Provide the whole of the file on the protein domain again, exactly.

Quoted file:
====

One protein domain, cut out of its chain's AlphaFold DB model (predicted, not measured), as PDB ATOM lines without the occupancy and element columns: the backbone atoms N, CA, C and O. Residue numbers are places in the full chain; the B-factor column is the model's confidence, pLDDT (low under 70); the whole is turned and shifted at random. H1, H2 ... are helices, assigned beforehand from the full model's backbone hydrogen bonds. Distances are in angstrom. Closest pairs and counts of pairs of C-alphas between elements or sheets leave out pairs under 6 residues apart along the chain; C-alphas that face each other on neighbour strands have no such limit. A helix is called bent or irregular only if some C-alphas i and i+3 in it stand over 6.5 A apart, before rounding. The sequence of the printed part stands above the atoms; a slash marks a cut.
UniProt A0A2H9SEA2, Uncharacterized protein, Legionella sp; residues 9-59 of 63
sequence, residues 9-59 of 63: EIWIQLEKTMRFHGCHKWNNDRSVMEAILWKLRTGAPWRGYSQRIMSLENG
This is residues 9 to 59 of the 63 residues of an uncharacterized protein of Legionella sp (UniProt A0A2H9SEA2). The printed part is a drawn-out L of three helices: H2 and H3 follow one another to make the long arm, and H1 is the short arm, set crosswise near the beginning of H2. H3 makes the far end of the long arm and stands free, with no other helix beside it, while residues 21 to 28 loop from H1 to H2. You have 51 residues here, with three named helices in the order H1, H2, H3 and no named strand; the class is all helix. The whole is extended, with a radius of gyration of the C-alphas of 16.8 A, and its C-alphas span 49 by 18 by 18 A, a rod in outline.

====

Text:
One protein domain, cut out of its chain's AlphaFold DB model (predicted, not measured), as PDB ATOM lines without the occupancy and element columns: the backbone atoms N, CA, C and O. Residue numbers are places in the full chain; the B-factor column is the model's confidence, pLDDT (low under 70); the whole is turned and shifted at random. H1, H2 ... are helices, assigned beforehand from the full model's backbone hydrogen bonds. Distances are in angstrom. Closest pairs and counts of pairs of C-alphas between elements or sheets leave out pairs under 6 residues apart along the chain; C-alphas that face each other on neighbour strands have no such limit. A helix is called bent or irregular only if some C-alphas i and i+3 in it stand over 6.5 A apart, before rounding. The sequence of the printed part stands above the atoms; a slash marks a cut.
UniProt A0A2H9SEA2, Uncharacterized protein, Legionella sp; residues 9-59 of 63
sequence, residues 9-59 of 63: EIWIQLEKTMRFHGCHKWNNDRSVMEAILWKLRTGAPWRGYSQRIMSLENG
This is residues 9 to 59 of the 63 residues of an uncharacterized protein of Legionella sp (UniProt A0A2H9SEA2). The printed part is a drawn-out L of three helices: H2 and H3 follow one another to make the long arm, and H1 is the short arm, set crosswise near the beginning of H2. H3 makes the far end of the long arm and stands free, with no other helix beside it, while residues 21 to 28 loop from H1 to H2. You have 51 residues here, with three named helices in the order H1, H2, H3 and no named strand; the class is all helix. The whole is extended, with a radius of gyration of the C-alphas of 16.8 A, and its C-alphas span 49 by 18 by 18 A, a rod in outline.